Determining Market Value in Expropriation Compensation Claims: Highest and Best Use
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Property owners facing expropriation can be entitled to significantly higher compensation when the highest and best use of land both before and after the expropriation is examined. This is critical in determining the appropriate and fair amount of compensation to which the property owner is entitled.
The Supreme Court of Canada has correctly noted that the expropriation of land is one of the ultimate exercises of governmental authority. The Expropriations Act provides protection for property owners and aims to fully compensate the owner of the expropriated lands.
Section 13 of the Expropriations Act provides that compensation payable to the owner shall be based on:
- The market value of the land;
- The damages attributable to disturbance;
- Damages for injurious affection; and
- Any special difficulties in relocating.
This article focuses solely on the concept of the highest and best use of land in determining the fair market value of lands. Very often, the fair market value of lands comprises the largest portion of overall compensation the property owner is entitled to.
In many cases, the highest and best use of the lands is based on the current use of the lands (i.e. lands containing residences within a plan of subdivision); however, this is not always true.
Highest and Best Use
The highest and best use is the reasonably probable and legal use of the land which is also physically possible, financially feasible and will result in the highest market value.
The Local Planning Appeal Tribunal (“LPAT”), the Ontario administrative tribunal with exclusive jurisdiction over expropriation compensation matters, will consider the highest and best use of the land before the expropriation, as well as the highest and best use after the expropriation, to assess compensation for market value.
Typically, the expropriating authority and the property owner will retain their own respective experts such as land use planners and real estate appraisers, and present evidence regarding the highest and best use of the expropriated lands.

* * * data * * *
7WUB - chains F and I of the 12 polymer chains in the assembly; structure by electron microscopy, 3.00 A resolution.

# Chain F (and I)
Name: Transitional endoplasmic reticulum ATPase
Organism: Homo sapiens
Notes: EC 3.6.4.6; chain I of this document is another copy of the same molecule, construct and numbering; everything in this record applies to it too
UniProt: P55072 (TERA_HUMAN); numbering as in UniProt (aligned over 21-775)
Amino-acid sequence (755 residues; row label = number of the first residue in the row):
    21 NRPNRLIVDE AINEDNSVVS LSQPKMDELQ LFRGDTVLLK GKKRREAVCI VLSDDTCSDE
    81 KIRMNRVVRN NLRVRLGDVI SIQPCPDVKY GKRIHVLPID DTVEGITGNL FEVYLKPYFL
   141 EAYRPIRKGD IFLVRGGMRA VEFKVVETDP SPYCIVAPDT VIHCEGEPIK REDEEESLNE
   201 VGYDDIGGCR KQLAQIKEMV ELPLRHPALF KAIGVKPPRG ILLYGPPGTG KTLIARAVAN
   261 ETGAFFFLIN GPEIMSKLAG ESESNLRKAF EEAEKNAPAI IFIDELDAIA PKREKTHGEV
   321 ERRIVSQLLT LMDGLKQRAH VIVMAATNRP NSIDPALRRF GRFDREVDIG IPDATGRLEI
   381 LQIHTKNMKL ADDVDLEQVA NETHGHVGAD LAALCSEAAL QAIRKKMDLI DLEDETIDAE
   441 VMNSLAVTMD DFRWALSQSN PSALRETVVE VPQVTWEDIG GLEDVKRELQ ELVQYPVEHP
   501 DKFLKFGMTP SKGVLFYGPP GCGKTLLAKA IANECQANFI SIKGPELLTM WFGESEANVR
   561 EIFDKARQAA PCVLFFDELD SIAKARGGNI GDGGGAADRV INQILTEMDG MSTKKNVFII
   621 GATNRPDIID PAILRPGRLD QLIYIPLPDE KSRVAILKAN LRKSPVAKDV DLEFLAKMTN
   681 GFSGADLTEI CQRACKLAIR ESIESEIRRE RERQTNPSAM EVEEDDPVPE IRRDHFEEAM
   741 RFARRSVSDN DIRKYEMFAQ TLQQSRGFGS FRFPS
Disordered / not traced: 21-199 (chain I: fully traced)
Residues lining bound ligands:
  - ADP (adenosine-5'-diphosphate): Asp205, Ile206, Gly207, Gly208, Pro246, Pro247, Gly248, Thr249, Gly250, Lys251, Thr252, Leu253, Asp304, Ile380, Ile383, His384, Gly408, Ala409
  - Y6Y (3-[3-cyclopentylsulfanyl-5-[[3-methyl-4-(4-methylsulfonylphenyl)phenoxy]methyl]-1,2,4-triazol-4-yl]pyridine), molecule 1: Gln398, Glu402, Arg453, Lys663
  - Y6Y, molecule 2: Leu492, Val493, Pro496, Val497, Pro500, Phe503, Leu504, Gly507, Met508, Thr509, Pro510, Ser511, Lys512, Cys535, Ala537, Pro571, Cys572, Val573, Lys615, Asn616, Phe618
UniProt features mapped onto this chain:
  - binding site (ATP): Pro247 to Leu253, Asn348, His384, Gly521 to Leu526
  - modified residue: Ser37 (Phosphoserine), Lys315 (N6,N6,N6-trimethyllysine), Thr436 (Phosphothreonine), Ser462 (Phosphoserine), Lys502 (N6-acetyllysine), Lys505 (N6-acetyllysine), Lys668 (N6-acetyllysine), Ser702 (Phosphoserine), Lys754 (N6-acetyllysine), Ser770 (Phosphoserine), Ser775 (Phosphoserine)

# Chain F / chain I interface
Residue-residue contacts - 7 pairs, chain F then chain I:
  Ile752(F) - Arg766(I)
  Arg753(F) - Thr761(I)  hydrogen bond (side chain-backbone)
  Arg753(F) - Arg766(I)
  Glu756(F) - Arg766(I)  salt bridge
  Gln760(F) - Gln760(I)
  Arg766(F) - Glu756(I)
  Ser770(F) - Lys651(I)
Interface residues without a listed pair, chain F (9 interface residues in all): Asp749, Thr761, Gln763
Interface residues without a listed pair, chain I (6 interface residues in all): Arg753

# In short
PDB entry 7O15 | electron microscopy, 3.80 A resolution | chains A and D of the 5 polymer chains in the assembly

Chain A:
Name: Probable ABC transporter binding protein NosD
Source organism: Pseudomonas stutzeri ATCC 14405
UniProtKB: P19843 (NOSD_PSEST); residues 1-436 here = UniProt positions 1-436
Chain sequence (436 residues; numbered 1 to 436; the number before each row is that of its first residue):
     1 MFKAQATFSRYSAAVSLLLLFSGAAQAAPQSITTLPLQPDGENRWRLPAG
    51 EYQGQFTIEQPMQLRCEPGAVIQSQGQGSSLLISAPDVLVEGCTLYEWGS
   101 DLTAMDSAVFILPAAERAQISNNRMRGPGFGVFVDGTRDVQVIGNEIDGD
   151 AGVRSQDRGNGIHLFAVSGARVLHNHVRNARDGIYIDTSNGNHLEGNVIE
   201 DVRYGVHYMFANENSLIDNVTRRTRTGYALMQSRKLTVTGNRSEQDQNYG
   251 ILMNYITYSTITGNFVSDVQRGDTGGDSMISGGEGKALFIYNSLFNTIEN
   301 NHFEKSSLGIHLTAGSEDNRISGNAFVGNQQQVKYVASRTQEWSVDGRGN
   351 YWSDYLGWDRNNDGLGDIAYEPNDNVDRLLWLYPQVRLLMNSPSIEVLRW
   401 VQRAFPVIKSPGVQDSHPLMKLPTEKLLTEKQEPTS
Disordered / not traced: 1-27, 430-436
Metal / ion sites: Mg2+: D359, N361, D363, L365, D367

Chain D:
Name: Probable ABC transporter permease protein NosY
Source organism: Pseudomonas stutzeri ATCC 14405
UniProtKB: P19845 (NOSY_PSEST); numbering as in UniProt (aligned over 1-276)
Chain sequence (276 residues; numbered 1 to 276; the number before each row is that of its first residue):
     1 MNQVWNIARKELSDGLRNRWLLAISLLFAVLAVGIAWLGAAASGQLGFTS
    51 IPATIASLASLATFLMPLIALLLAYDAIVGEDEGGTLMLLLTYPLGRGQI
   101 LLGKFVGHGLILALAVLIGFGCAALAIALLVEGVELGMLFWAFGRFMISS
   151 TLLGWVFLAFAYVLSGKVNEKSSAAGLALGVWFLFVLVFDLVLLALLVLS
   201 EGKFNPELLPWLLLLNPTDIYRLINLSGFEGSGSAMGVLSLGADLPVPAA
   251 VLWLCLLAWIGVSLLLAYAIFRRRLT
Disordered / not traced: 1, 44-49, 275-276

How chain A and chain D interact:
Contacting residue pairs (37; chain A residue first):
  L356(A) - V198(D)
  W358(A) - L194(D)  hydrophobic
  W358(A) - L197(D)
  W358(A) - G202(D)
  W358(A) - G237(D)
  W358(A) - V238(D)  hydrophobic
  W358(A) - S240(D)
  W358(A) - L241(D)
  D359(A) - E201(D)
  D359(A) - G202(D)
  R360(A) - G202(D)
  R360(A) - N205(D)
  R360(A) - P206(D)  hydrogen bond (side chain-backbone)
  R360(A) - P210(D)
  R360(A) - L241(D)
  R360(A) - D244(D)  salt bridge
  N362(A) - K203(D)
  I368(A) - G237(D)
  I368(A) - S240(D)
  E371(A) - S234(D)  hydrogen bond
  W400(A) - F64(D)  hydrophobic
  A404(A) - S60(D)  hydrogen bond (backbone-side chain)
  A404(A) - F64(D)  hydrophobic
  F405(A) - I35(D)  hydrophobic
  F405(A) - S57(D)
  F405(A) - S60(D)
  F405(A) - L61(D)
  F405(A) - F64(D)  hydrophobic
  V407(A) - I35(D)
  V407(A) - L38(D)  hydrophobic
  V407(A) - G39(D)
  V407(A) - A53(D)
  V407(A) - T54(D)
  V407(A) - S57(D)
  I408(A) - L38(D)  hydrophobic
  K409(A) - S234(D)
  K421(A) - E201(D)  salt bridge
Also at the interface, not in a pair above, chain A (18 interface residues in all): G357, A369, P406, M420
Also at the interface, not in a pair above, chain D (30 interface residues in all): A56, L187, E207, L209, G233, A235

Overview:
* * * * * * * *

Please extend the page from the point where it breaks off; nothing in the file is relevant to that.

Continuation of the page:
The greatest weight is usually given to the evidence of real estate appraisers when determining highest and best use. However, real estate appraisers will often, in turn, rely on opinion evidence of land use planners for certain aspects of the legal analysis with heavy land use planning components. This is because the calculation is complex and involves significant investigative work.
Appraisers must assess what uses are reasonably probable for the lands, and must go through the following legal tests when determining highest and best use:
- Legally Permissible;
- Physically Possible;
- Financially Feasible; and
- Maximally Productive.
These steps are looked at sequentially, although the order that the first 2 steps are looked at can be interchanged. Simple reasoning dictates that financially feasible or productive options are not relevant when they are not legally or physically possible in the first place.
Appraisers consider the following factors:
- Legally Permissible: the possible use must be compliant with municipal by-laws, current zoning, potential for a zoning change, building codes, restrictive covenants and environmental regulations.
- Physically Possible: the size, shape, topography, ease of access, availability of public utilities and risk of natural disasters of the lands are considered to determine which potential uses are compatible with the lands.
- Financially Feasible: the cost, price trends, timing and whether the use is income producing helps determine the viability of the proposed highest and best use.
- Maximally Productive: the highest and best use must accord to land value and costs of improvements required. Of the potential uses that meet the first three tests, the one that results in maximum productivity will be selected as the highest and best use.
Recent Case Law
In Down v Ontario, the expropriating authority expropriated 20.96 acres of land from a 72.37 acre property. Prior to the expropriation, most of the subject lands were cultivated farm land used for agricultural purposes. The Tribunal determined, using the four-step test, that the highest and best use before the taking would have been as Living Area and after the taking would be for Employment Area, and used the market value from these uses to calculate compensation. The Tribunal awarded $1,484,094 to be paid to the claimant based on the market value of the expropriated land, amongst other areas of compensation.
It is critical to seek the advice of a lawyer if your lands are subject to an expropriation. Lawyers can provide advice regarding the various areas of compensation, the expropriation process and strategies for framing and presenting evidence. Lawyers experienced in expropriation often have a vast network of experts with experience providing written and verbal evidence before the LPAT. Building a team of qualified experts is essential in an expropriation compensation hearing. In addition, the expropriating authority is obligated to pay your legal, appraisal and other fees pursuant to the Act.
Please contact Michael Paiva for more information, or if you require assistance with an expropriation matter.